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They Were Sisters [DVD]
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18 of 18 people found the following review helpful
Phyllis Calvert was one of the loveliest and most sympathetic heroines of 1940's British cinema, and she excels here as Lucy, the practical and level headed one of three sisters. She is excellently supported by Dulcie Gray, idealistic, romantic yet weak and Anne Crawford, worldly -wise yet selfish. James Mason revels in his role of Geoffrey, probably his wickedest role along with The Seventh Veil and The Wicked Lady which were all made in the same year as this, 1945. A main point of interest is to see Phyllis' charming acting alongside her real-life husband, Peter Murray Hill, who sadly died in the mid 1950's at a young age.

This is a expensively mounted, well produced film and the attention to the relatively recent period detail is very good and unusual for a film of this era.

Some people may find the emotions too over wrought and maybe they are, but as a piece of entertainment it is certainly engrossing and at the denouement when Geoffrey is finally exposed you ought to be cheering!

The film is a little over long coming in at about 110 minutes but again it's a great view for a rainy afternoon. Very good quality transfer to DVD, too!
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16 of 18 people found the following review helpful
VINE VOICEon 20 August 2008
Tragic tale of three sisters who all marry at about the same time, but one (marvellously played by Dulcie Gray - now aged 90!) gets the unfortunate deal. She marries a character called 'Geoffrey' (played by a handsome, but ruthless James Mason) who treats her terribly... He gradually and sadistically tortures her to death using mind games and emotional cruelty. Poor Charlotte (Dulcie Gray) is so helplessly in love with her husband, that even she cannot resist his false acts of remorse after his cruelties... This all has an effect on the children involved, and also the other two sisters and their respective lives.

This movie does have a happy ending of sorts - if you can call it that under the circumstances...

A Gainsborough classic.
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2 of 2 people found the following review helpful
on 19 March 2012
Maybe my hopes were a bit too high after reading the book which I thought was wonderful. I could just imagine James Mason playing the psychologically manipulative Geoffrey. The film did not meet my expectations, although the acting was good it could not quite match the depths of emotion portrayed in the book. An interesting period piece though and worth watching.
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1 of 1 people found the following review helpful
on 16 January 2014
Good adaptation of a wonderful novel, although some of the most disturbing aspects of the novel have been omitted. Very disturbing and powerful performance by James Mason (such a good actor) and of course Phyllis Calvert is excellent. Wonderful that this long lost film has finally been made available to Dorothy Whipple fans.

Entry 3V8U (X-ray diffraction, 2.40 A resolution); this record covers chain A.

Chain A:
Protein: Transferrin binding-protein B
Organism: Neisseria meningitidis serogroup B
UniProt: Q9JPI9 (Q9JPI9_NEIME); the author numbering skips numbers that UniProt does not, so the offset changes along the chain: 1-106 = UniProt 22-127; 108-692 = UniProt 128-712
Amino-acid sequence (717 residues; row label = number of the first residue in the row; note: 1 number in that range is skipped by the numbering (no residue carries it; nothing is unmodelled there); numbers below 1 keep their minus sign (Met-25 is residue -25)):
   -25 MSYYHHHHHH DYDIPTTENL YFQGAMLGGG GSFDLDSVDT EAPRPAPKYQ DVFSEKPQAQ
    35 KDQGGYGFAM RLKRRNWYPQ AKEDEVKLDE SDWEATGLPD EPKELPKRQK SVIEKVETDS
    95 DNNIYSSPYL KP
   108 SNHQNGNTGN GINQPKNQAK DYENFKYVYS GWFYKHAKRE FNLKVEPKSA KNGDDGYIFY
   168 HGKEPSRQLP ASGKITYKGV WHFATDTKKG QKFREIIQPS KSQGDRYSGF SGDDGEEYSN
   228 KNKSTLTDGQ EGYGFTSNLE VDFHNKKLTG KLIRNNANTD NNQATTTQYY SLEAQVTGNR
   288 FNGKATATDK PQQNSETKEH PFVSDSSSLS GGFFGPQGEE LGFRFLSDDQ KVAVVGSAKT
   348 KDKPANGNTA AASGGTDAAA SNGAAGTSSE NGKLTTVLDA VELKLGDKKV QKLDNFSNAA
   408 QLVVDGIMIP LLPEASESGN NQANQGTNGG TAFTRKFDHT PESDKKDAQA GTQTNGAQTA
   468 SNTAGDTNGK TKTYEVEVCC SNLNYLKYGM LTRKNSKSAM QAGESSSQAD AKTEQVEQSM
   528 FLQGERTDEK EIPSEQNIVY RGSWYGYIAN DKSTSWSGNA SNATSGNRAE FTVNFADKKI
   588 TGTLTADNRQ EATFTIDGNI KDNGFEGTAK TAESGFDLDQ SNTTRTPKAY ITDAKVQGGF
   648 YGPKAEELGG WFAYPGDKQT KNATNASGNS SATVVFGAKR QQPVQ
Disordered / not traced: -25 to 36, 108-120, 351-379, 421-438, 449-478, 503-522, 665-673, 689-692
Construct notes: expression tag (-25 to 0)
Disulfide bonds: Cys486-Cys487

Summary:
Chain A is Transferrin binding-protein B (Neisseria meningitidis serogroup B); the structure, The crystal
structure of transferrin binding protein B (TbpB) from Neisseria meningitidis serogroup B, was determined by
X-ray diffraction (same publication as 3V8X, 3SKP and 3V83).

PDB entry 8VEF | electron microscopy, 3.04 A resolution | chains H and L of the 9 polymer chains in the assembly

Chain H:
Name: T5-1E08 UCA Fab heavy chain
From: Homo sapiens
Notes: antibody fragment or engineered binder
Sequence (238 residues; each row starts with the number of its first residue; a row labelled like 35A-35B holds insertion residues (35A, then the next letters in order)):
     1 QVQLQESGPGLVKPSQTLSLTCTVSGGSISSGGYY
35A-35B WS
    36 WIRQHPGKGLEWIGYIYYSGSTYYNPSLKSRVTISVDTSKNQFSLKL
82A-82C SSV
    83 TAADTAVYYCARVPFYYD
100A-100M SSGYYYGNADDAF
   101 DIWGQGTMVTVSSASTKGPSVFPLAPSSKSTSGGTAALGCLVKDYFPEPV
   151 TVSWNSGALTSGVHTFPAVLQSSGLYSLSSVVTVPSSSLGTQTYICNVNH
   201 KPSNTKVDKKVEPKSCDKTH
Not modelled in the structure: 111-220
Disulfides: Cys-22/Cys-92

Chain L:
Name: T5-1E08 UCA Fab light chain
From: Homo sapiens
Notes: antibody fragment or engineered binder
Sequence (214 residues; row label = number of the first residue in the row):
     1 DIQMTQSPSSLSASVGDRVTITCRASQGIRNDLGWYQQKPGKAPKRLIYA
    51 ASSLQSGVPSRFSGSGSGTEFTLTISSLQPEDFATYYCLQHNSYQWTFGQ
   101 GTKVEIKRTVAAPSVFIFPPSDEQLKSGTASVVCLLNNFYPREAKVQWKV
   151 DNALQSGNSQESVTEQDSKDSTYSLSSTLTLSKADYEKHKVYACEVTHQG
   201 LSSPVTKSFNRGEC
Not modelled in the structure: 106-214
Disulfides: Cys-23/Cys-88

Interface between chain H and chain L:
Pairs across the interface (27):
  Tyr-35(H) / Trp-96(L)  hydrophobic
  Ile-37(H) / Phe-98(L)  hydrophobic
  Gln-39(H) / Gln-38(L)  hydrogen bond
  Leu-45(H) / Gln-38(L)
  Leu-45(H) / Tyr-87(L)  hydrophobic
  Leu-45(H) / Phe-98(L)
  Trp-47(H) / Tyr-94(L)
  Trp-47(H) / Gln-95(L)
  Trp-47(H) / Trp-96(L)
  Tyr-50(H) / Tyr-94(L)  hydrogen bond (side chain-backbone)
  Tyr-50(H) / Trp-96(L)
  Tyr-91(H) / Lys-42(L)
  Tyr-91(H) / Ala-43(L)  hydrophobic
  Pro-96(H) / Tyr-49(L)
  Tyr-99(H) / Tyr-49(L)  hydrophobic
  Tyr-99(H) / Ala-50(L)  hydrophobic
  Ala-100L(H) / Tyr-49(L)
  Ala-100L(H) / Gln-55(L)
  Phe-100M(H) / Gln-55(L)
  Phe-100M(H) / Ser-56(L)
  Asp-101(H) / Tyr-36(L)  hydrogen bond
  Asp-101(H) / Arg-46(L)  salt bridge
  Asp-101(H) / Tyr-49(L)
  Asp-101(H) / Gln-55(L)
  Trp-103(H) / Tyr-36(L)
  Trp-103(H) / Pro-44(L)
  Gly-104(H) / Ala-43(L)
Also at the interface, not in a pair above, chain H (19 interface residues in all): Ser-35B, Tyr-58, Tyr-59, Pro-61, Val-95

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on 5 November 2013
This film is fantastic. If you like oldtime Davis, Crawford, deHavilland melodramas ......this is for you. Acting is surperb by all..... especially James Mason....story is terrific. Everything about this movie is perfect..Very highly recommended if you like sort of film.
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on 20 January 2013
Bought this as a Christmas present for my mum, as she loves James Mason. She was more than happy with it, so much that she asked for a copy of the Seventh veil. Fantastic films great for a trip down memory lane.
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on 28 February 2013
Fantastic film really enjoyed it. It's a fine late night winter flick and needs to be viewed again to appreciate it fully. Keeper it is. Thank you so much top marks to a STAR seller! :-)! Brilliant!
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3 of 5 people found the following review helpful
on 31 December 2012
Phyllis Calvert is lovely and sympathetic and, aside from the children and the dog, is the only one to really cheer for. Although most female viewers will be lured in by James Mason's disturbingly alluring cruelty, they will probably find it quite ugly by the end. Being set in the more modern day, with Mason in a suit and driving a car, instead of a period costume and a horse, makes this story all the more unpleasant. Worst of all is the casting of Mason's real-life wife Pamela as his eldest daughter (!) Unless this was a rare glimpse of him breaking character with the camera rolling, his physical affection with her in their many shared scenes surely indicated incest. Eww! Her performance doesn't give that impression, but then she wasn't much of an actress. Allegedly her character is mature, yet she calls him "Daddy" throughout. His poor on-screen wife and children suffer his endless verbal and emotional abuse. He even threatens the poor dog. The most entertaining scene for me (as an American) was when the young son is playing with a new gun, and Cruel Papa Mason says he MAY have to take that away from him. Unlike the villain you loved to hate in The Man in Grey and The Wicked Lady, here his villain is more like alcoholic pervert uncle-by-marriage who manages to ruin every family gathering. You'll applaud Phyllis Calvert's kind-hearted character but won't find any redeeming value in Mason's villain.
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on 2 July 2015
Excellent customer service by seller, highly recommended
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on 3 July 2014
Enjoyed this film - good storyline
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